Gonzales Regional Children's Advocacy Center
Serving Gonzales & Lavaca Counties
Changing Lives ~ Giving Hope
Our Mission

It is our mission to restore the
children of Gonzales, Lavaca
and surrounding counties by uniting
public officials and our community.
To Report Suspected Abuse, call 1-800-252-5400 OR 911
Texas Family Code (261.101) states that a person having cause to believe that a child's
physical or mental health or welfare has been or may be adversely affected by the abuse or
neglect must Failure to report is punishable by imprisonment for up to 180 days and/or a
fine up to $2,000.
Proud members of:
Gonzales Regional Children's Advocacy Center is approved by the Internal Revenue
Service as a 501(C)(3) tax-exempt organization, and all donations are tax deductible to
the extent provided by law.
GRCAC's Federal Identification Number (EIN) is 74-2920527.
Counter
Help us restore dignity, hope
and security to a child.
Follow us on eBay
Shop Ebay and support  
Norma's House!
More information
Gonzales Regional Childrens Advocacy Center Inc
Gonzales Regional CAC
1604 St. Paul St
Gonzales, Tx 78629

Phone:  830-672-1278
Fax:  830-672-5749

Executive Director:  
Ann Alexander
We could expect to see 205 new sexual abuse cases
from the 2 counties if our program runs as it should.
Who will speak for the
remaining 1,857?
We have started off 2016 with a BANG! Since September (the beginning of our
fiscal year), Norma’s House has served 110 children, which is a 51% increase
compared to 73 children at this time last year.  We have conducted 77
interviews, an 83% increase compared to 42 interviews last year.  We also
send children that have made an outcry of sexual abuse to have a Sexual
Assault Nurse Exam (SANE) at the Guadalupe Regional Medical Center in
Seguin. These exams are performed by a special nurse who has been
specifically trained to provide comprehensive care to sexual assault survivors,
show compassion and sensitivity to survivors of sexual assault and provide
effective courtroom testimony. We have accompanied 23 children and their
caregivers to SANEs this year, up 35% compared to 17 last year.












Educating kids is a very important part of Norma’s House. We offer education
for grades Pre-K through 12th grade about personal safety and internet safety.
Our new program “Dave the Minion” has been in the Nixon and Gonzales
elementary schools! The kids talk Dave through a whole day of how to be
safe, who to tell if you feel unsafe and to say NO to unwanted touches. This
program is scheduled for Yoakum Elementary in April and Hallettsville
Elementary in May. We are having more kids coming forward and telling about
their abuse through the education programs.
The Effects of Domestic Violence on Children
Total Victims
2,062
1 in 10 will tell
205
2014 Estimated Population of Gonzales and
Lavaca Counties
40,183
Number of persons under 18 yrs
9,862
Number of females under 18 yrs
4,816
Number of males under 18 yrs
5,044
One in 4 girls may be sexually abused*
1,204
One in 6 boys may be sexually abused*
858
*According to National statistics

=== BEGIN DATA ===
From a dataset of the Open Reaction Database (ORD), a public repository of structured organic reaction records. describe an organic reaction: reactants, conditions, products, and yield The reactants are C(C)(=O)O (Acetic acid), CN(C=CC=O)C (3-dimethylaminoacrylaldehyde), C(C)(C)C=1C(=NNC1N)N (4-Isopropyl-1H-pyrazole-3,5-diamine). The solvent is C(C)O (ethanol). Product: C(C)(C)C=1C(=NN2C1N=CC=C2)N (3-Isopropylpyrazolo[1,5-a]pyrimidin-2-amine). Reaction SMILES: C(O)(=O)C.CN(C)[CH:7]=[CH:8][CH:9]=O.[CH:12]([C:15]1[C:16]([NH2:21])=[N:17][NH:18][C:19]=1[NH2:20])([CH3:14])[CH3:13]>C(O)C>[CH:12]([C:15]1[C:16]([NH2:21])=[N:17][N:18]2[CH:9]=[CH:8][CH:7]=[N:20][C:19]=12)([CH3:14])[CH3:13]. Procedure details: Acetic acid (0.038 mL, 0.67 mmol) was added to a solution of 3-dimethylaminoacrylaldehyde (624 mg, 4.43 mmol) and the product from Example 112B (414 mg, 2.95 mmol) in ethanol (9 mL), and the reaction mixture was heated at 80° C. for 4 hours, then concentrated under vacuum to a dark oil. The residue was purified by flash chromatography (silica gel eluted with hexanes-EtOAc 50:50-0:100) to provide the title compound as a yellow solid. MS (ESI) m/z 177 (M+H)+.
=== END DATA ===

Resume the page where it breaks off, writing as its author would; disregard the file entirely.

A 501 (C) (3) Tax exempt
organization
How many children witness the abuse of their mothers?
Studies show that 3-4 million children between the ages of 3-17 are at risk of exposure to
domestic violence each year. U.S. government statistics say that 95% of domestic violence
cases involve women victims of male partners. The children of these women often witness the
domestic violence.

Witnessing can mean
SEEING actual incidents of physical/and or sexual abuse. It can mean
HEARING threats or fighting noises from another room. Children may also
OBSERVE the
aftermath of physical abuse such as blood, bruises, tears, torn clothing, and broken items.
Finally children may be
AWARE of the tension in the home such as their mother’s fearfulness
when the abuser’s car pulls into the driveway.

What are the feelings of children who are exposed to battering?
Children who are exposed to battering become fearful and anxious. They are always on
guard, watching and waiting for the next event to occur. They never know what will trigger the
abuse, and therefore, they never feel safe. They are always worried for themselves, their
mother, and their siblings. They may feel worthless and powerless.

Children who grow up with abuse are expected to keep the family secret, sometimes not even
talking to each other about the abuse. Children from abusive homes can look fine to the
outside world, but inside they are in terrible pain. Their families are chaotic and crazy. They
may blame themselves for the abuse thinking if they had not done or said a particular thing,
the abuse would not have occurred. They may also become angry at their siblings or their
mother for triggering the abuse. They may feel rage, embarrassment, and humiliation.

Children of abuse feel isolated and vulnerable. They are starved for attention, affection and
approval. Because mom is struggling to survive, she is often not present for her children.
Because dad is so consumed with controlling everyone, he also is not present for his children.
These children become physically, emotionally and psychologically abandoned.

                                                             Continued